Coronavirus closures squeeze full-time RV dwellers out of California parks

After selling a house they hated that was on the verge of
foreclosure last year, Southern California native Lana Pierce and
her fiance decided to live small and bought an RV.

On Friday, March 20, they and a number of others like them in
Orange County – working families whose RV is their permanent home
– were left struggling to find an affordable place to go, with
campgrounds at state and county parks and the OC fairgrounds
already or about to be closed down due to the coronavirus
outbreak.

“I’m probably one of many people with one of these weird
situations,” Pierce said. “We’re not exactly homeless, but we
don’t have a place to stay.”

Pierce, her fiance and their two young children most recently
parked their RV at the OC Fair and Event Center, but they were told
they’ll have to go once their reservation expires on Friday.

The remaining eight campers will be out within the next week,
fairgrounds spokeswoman Terry Moore wrote in an email. It’s part
of fair officials’ larger effort to close the grounds to the
public to help limit the spread of the virus.

It’s a similar story for RV dwellers at county-owned O’Neill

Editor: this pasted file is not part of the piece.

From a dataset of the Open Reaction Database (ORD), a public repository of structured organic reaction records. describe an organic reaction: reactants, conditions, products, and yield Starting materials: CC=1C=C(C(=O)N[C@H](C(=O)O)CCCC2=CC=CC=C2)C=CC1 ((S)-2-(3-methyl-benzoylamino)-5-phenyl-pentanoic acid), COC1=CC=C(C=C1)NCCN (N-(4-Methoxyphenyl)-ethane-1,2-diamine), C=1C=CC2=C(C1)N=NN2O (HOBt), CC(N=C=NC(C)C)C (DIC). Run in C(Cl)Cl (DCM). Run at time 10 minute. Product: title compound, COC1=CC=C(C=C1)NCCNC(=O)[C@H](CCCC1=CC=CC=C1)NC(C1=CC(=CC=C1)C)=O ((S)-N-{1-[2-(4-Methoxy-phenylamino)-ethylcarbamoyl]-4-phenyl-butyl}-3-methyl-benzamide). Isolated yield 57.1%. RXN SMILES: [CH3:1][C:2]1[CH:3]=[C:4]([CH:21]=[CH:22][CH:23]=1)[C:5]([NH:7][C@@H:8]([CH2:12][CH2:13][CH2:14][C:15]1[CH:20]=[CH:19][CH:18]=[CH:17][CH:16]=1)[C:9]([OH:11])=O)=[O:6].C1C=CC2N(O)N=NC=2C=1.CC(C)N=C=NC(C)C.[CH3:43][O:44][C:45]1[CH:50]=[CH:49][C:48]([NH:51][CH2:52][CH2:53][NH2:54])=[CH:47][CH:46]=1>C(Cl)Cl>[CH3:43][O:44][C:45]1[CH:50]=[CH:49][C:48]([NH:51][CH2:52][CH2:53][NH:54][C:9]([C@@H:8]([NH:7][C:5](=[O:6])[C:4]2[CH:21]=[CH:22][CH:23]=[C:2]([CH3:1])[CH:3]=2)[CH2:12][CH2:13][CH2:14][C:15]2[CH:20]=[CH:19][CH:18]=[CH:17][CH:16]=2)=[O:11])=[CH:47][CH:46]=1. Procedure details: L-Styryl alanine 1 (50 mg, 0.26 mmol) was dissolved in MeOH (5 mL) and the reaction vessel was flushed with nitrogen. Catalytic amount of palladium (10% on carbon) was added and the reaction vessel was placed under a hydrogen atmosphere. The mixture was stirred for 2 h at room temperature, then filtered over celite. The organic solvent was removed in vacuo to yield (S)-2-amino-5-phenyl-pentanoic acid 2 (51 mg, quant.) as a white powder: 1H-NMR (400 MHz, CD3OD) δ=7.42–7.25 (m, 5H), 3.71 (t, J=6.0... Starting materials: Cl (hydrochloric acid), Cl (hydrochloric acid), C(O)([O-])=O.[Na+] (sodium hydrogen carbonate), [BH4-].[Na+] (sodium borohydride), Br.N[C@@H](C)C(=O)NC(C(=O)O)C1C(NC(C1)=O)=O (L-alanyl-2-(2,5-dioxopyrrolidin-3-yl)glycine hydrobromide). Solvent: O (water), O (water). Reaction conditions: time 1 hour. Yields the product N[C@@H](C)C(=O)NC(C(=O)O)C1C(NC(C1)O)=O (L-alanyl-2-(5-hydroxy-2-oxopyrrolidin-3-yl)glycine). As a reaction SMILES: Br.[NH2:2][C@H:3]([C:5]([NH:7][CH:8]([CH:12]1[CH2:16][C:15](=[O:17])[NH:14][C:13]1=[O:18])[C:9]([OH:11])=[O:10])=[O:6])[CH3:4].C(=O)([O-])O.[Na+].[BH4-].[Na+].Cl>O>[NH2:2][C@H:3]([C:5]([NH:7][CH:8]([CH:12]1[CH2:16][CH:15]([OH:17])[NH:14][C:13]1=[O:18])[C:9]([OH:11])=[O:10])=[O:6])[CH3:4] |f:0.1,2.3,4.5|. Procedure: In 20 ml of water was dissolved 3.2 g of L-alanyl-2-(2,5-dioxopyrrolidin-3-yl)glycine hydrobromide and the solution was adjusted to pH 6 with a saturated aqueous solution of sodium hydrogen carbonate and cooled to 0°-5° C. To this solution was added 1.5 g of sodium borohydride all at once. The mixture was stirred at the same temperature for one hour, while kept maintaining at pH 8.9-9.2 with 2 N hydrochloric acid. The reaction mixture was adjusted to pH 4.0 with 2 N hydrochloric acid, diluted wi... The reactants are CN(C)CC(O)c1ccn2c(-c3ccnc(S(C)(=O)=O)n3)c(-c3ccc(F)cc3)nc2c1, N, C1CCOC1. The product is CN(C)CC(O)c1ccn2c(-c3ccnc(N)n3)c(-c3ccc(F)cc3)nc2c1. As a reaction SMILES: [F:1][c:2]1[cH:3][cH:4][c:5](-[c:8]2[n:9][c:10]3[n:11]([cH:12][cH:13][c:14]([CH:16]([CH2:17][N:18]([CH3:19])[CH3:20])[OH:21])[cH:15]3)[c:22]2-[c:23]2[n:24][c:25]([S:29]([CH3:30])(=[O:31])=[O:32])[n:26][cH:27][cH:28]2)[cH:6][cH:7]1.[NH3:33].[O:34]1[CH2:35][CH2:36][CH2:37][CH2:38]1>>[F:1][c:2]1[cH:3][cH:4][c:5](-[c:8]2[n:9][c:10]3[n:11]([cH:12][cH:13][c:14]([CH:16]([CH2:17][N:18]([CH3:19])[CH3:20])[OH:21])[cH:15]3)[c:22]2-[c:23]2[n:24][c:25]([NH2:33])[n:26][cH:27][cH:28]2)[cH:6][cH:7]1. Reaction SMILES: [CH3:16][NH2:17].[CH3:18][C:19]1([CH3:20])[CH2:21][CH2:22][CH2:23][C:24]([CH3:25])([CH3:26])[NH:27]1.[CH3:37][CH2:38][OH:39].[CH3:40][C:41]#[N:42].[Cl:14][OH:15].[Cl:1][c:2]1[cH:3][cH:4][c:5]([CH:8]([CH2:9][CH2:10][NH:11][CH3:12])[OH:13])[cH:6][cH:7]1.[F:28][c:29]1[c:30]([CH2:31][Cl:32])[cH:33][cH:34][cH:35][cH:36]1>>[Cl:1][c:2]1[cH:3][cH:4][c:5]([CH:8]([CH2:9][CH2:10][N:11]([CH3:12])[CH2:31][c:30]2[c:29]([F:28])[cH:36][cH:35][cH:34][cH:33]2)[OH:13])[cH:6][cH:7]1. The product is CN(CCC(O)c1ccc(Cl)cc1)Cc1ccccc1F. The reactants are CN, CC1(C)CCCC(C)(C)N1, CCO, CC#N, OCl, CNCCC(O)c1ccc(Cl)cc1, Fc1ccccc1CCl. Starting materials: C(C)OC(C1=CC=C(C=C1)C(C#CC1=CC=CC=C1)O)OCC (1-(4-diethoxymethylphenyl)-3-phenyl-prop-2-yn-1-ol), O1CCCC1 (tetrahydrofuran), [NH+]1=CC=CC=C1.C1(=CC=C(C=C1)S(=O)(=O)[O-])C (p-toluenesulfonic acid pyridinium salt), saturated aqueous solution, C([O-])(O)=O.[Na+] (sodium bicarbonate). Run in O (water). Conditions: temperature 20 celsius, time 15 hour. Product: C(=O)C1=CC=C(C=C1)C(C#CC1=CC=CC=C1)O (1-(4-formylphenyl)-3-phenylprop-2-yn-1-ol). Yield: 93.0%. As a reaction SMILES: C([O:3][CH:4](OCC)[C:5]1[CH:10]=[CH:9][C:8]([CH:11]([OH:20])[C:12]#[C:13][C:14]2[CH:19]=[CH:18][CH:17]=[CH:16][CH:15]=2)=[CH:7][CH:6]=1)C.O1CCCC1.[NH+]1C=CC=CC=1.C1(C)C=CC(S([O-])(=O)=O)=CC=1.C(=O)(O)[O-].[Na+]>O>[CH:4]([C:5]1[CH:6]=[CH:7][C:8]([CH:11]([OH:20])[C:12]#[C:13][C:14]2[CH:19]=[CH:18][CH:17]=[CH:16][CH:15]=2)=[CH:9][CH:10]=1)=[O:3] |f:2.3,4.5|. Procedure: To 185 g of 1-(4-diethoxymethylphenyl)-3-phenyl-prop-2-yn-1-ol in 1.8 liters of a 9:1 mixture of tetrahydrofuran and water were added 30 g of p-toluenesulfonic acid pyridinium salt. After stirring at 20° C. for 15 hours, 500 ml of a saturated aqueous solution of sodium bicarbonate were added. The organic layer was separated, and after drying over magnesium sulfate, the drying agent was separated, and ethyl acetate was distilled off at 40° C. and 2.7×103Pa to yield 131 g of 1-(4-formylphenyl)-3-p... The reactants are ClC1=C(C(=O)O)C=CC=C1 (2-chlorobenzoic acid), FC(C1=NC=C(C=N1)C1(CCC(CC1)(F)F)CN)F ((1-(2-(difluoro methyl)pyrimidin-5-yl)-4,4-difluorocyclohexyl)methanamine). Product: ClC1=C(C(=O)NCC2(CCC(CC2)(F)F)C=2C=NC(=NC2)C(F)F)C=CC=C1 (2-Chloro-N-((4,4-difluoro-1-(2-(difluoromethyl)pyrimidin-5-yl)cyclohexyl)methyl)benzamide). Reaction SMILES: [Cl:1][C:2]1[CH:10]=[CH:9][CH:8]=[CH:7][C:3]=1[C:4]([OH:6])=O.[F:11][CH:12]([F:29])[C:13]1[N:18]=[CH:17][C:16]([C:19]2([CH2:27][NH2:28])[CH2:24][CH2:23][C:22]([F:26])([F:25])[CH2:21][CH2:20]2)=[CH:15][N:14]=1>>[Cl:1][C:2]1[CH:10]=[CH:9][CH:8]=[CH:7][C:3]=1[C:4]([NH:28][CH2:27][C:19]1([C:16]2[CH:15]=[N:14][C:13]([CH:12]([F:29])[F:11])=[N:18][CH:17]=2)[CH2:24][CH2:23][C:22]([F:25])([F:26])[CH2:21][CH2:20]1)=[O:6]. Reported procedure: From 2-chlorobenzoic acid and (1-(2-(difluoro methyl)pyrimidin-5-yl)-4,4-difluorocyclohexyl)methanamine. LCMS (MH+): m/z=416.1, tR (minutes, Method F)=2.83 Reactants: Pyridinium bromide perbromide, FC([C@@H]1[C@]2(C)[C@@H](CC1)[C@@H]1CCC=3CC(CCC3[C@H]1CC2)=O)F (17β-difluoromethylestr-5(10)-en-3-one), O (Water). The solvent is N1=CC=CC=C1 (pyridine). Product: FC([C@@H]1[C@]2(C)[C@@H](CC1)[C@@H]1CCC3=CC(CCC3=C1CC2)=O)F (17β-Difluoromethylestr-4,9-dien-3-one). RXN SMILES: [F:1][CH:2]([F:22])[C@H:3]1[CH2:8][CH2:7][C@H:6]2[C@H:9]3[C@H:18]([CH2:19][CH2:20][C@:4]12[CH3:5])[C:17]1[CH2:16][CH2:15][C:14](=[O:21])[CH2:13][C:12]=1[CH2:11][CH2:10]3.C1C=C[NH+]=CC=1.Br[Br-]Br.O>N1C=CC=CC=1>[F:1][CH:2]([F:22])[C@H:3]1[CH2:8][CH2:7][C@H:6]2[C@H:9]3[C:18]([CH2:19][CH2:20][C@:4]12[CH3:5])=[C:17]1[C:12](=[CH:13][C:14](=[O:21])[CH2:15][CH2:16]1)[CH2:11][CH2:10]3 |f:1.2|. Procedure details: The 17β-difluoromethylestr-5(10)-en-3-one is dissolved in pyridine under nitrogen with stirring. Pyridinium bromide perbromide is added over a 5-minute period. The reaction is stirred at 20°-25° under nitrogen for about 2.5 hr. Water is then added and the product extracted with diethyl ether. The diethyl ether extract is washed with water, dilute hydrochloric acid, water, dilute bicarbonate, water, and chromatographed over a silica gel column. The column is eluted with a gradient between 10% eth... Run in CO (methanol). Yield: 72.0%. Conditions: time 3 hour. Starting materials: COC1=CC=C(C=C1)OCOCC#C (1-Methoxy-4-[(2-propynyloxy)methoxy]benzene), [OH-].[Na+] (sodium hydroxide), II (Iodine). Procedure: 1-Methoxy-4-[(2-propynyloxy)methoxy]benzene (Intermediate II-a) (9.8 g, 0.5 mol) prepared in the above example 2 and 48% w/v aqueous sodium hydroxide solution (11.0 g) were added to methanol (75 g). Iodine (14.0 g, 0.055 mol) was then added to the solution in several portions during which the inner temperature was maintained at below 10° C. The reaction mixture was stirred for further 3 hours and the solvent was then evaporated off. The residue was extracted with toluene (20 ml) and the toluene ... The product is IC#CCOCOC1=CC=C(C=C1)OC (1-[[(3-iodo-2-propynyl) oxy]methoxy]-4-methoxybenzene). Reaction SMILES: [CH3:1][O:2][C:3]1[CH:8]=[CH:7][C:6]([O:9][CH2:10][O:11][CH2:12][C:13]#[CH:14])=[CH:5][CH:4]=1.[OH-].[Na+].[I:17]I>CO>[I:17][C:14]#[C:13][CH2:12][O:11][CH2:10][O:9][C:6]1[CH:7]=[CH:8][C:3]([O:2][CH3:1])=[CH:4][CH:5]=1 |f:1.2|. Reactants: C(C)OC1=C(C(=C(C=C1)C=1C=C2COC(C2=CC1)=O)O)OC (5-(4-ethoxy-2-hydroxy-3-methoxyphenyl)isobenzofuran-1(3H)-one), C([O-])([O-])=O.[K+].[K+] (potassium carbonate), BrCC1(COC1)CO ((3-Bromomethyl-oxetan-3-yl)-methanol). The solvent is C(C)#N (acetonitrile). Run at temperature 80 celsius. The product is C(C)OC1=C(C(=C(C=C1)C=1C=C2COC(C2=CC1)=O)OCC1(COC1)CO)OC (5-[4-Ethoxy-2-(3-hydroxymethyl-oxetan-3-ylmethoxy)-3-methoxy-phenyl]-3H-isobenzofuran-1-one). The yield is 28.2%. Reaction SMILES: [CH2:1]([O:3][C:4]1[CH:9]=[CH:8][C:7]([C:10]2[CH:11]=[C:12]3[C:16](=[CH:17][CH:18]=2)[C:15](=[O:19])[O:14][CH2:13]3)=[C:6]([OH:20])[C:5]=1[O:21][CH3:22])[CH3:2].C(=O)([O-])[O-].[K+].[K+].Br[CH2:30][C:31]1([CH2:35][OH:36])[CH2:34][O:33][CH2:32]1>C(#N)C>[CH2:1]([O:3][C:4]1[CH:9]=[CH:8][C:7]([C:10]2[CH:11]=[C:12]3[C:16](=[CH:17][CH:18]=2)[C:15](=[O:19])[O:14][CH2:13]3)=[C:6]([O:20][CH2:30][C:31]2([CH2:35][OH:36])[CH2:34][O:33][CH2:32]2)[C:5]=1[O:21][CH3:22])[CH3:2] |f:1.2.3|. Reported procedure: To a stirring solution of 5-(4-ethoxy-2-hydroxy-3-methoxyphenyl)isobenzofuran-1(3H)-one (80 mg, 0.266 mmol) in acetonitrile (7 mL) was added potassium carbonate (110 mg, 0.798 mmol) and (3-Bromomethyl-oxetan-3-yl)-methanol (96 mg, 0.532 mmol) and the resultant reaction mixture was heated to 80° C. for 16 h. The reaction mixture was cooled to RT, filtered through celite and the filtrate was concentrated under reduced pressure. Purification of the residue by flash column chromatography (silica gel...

Regional Park – cheaper than the fairgrounds but lacking
electrical hookups – and Caspers Wilderness Park.  The county
announced campground closures at those parks earlier in the week
“in an effort to minimize the impacts of coronavirus (COVID-19)
on park patrons, staff, and the Orange County community at
large,” and in keeping with federal, state and county health
department guidelines, a statement on the county parks website
said.

Pierce said she’s reached out to local and state officials for
help and has either gotten no answers or less than useful advice.
One official directed her to an RV park for people 55 and older;
she’s 35. And while the OC fairgrounds charges $45 a day, spots
in most privately owned parks run from $65 to $100 or more, she
said.

Pierce works, but she also has student loan payments and the
expenses that come with small children.

Many Orange County cities have restrictions on where or whether
RVs can park on their streets. Some require permits that are only
granted to city residents. Others have banned street parking for
RVs.

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That leaves Pierce and her fellow RVers, some of whom feel like
neighbors because they see each other at different campgrounds
around the county, in what she calls “this kind of gap in the
system” – not technically homeless, but with nowhere to park
their homes.

She’d love to go to a private RV park, she said, but
“obviously if we could afford it we’d be staying there, because
they have a lot more amenities.”

 

Source: FS – All – Real Estate News 1
Coronavirus closures squeeze full-time RV dwellers out of California parks